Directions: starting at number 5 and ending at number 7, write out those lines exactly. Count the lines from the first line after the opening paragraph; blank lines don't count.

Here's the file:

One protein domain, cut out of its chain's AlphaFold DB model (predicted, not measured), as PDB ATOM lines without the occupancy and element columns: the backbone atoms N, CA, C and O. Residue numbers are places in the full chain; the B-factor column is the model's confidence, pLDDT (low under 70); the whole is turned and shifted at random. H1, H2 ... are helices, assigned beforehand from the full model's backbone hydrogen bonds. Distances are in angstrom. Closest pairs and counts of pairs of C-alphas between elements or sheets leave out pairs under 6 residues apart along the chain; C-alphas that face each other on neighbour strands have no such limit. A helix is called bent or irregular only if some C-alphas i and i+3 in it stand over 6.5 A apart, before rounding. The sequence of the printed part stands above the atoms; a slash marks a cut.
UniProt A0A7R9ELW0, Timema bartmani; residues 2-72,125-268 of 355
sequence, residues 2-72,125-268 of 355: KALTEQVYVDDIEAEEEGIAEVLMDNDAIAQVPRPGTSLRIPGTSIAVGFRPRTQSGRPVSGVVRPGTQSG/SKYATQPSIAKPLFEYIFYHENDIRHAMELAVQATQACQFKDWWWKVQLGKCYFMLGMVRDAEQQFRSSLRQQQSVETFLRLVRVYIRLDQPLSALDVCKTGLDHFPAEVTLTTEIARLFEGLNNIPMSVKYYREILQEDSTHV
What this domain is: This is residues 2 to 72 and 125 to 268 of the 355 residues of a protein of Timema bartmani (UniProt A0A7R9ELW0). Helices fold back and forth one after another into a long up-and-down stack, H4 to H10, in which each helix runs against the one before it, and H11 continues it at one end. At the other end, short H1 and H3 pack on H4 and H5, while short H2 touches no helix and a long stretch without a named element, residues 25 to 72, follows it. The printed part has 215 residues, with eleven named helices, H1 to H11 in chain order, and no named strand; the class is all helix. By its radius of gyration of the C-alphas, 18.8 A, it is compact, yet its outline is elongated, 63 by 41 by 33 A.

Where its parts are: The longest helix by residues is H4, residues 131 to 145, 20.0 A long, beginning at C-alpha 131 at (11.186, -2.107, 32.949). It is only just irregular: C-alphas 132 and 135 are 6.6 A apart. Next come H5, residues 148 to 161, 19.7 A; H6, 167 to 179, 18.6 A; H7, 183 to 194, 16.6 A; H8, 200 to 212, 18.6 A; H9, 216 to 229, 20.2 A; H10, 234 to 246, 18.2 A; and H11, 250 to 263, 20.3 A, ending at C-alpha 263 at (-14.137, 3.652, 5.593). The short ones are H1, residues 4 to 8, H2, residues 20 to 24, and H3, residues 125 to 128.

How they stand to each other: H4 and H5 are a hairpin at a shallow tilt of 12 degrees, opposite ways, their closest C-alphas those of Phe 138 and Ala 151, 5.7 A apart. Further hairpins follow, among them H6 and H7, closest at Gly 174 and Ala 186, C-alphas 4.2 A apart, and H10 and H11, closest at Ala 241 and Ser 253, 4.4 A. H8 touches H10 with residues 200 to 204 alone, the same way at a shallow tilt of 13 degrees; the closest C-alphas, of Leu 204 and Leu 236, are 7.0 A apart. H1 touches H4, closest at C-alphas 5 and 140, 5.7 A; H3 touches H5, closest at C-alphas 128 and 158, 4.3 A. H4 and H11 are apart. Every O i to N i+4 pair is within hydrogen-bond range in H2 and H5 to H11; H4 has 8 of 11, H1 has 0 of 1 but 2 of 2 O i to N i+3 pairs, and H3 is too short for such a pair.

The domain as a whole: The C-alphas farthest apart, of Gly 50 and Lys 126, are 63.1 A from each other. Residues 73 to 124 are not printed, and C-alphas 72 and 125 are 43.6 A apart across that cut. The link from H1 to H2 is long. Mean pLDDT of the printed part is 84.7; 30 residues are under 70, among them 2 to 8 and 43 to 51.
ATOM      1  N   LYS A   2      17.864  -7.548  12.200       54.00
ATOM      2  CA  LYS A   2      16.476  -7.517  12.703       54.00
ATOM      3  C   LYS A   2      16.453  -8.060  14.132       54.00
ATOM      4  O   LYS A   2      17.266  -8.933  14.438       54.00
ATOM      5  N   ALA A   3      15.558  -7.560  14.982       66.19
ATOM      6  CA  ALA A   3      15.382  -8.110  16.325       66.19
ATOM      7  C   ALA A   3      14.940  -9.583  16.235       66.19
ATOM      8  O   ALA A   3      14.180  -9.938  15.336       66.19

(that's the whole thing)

How they stand to each other: H4 and H5 are a hairpin at a shallow tilt of 12 degrees, opposite ways, their closest C-alphas those of Phe 138 and Ala 151, 5.7 A apart. Further hairpins follow, among them H6 and H7, closest at Gly 174 and Ala 186, C-alphas 4.2 A apart, and H10 and H11, closest at Ala 241 and Ser 253, 4.4 A. H8 touches H10 with residues 200 to 204 alone, the same way at a shallow tilt of 13 degrees; the closest C-alphas, of Leu 204 and Leu 236, are 7.0 A apart. H1 touches H4, closest at C-alphas 5 and 140, 5.7 A; H3 touches H5, closest at C-alphas 128 and 158, 4.3 A. H4 and H11 are apart. Every O i to N i+4 pair is within hydrogen-bond range in H2 and H5 to H11; H4 has 8 of 11, H1 has 0 of 1 but 2 of 2 O i to N i+3 pairs, and H3 is too short for such a pair.

The domain as a whole: The C-alphas farthest apart, of Gly 50 and Lys 126, are 63.1 A from each other. Residues 73 to 124 are not printed, and C-alphas 72 and 125 are 43.6 A apart across that cut. The link from H1 to H2 is long. Mean pLDDT of the printed part is 84.7; 30 residues are under 70, among them 2 to 8 and 43 to 51.
ATOM      1  N   LYS A   2      17.864  -7.548  12.200       54.00